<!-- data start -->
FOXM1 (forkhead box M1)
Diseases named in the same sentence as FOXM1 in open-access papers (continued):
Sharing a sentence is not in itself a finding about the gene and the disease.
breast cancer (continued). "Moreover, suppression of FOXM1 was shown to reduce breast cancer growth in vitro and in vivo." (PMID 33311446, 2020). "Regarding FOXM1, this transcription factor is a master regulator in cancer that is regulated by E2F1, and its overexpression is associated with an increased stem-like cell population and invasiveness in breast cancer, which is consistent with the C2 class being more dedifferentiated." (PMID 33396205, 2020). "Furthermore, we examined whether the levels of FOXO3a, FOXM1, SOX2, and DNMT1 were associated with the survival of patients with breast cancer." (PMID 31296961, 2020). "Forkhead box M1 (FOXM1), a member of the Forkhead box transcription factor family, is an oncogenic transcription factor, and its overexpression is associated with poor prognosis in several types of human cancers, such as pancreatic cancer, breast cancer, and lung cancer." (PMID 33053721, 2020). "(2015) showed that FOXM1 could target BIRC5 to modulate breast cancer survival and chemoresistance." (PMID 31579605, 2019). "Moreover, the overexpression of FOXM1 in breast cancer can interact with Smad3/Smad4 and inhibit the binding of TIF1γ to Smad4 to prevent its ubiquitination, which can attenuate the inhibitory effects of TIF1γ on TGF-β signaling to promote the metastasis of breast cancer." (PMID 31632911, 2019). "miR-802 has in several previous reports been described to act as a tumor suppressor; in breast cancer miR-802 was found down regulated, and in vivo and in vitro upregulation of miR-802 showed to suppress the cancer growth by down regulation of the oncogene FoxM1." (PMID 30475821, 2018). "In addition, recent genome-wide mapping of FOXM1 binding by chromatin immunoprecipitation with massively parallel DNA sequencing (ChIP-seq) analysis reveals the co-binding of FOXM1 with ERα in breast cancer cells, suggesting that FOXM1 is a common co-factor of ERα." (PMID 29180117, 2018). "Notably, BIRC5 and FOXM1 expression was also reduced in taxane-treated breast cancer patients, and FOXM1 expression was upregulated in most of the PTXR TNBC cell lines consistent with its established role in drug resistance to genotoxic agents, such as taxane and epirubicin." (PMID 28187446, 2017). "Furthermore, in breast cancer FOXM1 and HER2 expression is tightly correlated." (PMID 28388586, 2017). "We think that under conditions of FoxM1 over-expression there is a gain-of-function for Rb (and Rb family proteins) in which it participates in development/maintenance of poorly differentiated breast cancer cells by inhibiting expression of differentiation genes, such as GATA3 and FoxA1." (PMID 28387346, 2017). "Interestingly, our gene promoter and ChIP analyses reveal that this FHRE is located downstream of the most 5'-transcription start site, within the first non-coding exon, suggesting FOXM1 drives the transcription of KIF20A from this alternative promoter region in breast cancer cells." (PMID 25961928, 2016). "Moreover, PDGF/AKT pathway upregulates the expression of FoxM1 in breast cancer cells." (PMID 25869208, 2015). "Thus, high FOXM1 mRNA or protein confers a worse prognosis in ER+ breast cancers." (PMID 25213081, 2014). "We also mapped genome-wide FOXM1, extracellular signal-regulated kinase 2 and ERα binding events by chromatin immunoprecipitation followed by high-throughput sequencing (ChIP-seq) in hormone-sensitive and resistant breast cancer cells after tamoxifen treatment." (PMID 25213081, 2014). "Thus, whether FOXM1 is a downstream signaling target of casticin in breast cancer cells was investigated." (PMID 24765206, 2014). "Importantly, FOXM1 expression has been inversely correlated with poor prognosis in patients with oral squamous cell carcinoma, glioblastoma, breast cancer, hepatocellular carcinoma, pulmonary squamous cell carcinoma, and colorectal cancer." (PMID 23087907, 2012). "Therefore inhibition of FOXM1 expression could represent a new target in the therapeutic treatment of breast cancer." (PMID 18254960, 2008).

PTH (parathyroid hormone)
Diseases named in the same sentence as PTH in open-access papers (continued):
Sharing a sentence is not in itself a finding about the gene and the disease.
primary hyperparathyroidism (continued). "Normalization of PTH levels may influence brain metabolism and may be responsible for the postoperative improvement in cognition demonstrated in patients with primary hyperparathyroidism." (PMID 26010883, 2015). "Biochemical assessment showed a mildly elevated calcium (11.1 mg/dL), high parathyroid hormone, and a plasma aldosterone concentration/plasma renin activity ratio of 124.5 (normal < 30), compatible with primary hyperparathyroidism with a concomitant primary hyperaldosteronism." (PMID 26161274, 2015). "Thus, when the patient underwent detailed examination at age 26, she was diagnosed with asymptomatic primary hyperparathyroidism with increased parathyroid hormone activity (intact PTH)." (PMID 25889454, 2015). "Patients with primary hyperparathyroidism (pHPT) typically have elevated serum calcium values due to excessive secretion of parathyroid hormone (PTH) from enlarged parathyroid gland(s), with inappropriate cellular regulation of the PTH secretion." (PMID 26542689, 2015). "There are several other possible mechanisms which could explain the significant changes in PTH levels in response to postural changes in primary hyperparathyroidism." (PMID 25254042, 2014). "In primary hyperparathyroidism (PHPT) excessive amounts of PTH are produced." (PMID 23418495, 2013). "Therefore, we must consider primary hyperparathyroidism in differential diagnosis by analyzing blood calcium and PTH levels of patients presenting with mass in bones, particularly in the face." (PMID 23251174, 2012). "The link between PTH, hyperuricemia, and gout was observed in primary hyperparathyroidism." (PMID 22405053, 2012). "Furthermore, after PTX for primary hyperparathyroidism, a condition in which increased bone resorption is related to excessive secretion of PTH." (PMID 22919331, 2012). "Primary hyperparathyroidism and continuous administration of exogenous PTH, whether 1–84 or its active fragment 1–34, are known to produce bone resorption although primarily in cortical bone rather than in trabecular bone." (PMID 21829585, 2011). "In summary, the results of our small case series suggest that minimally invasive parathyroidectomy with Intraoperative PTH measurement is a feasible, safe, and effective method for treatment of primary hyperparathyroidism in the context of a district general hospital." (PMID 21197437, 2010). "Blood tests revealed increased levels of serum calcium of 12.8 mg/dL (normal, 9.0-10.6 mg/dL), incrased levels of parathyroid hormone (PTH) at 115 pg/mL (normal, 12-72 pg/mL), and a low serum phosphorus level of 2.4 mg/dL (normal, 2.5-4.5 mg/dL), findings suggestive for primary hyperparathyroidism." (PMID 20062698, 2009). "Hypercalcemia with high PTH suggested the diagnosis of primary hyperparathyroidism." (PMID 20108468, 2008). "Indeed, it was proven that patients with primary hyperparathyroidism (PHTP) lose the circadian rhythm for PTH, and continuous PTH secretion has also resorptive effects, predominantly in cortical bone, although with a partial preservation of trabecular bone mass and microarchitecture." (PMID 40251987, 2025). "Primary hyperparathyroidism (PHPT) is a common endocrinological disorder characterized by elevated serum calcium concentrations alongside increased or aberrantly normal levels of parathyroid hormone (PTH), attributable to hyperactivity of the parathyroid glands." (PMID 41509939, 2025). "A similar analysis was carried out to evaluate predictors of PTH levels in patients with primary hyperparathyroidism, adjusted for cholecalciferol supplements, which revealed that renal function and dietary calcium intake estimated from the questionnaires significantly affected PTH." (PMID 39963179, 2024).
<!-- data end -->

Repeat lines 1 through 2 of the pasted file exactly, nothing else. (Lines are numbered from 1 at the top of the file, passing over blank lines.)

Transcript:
FOXM1 (forkhead box M1)
Diseases named in the same sentence as FOXM1 in open-access papers (continued):